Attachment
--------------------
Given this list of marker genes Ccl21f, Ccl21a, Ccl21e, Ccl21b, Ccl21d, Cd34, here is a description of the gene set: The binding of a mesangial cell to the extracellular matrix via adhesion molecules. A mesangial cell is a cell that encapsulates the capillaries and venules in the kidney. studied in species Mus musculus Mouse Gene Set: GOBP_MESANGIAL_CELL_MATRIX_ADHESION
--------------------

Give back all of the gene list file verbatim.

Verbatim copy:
Given this list of marker genes Ccl21f, Ccl21a, Ccl21e, Ccl21b, Ccl21d, Cd34, here is a description of the gene set: The binding of a mesangial cell to the extracellular matrix via adhesion molecules. A mesangial cell is a cell that encapsulates the capillaries and venules in the kidney. studied in species Mus musculus Mouse Gene Set: GOBP_MESANGIAL_CELL_MATRIX_ADHESION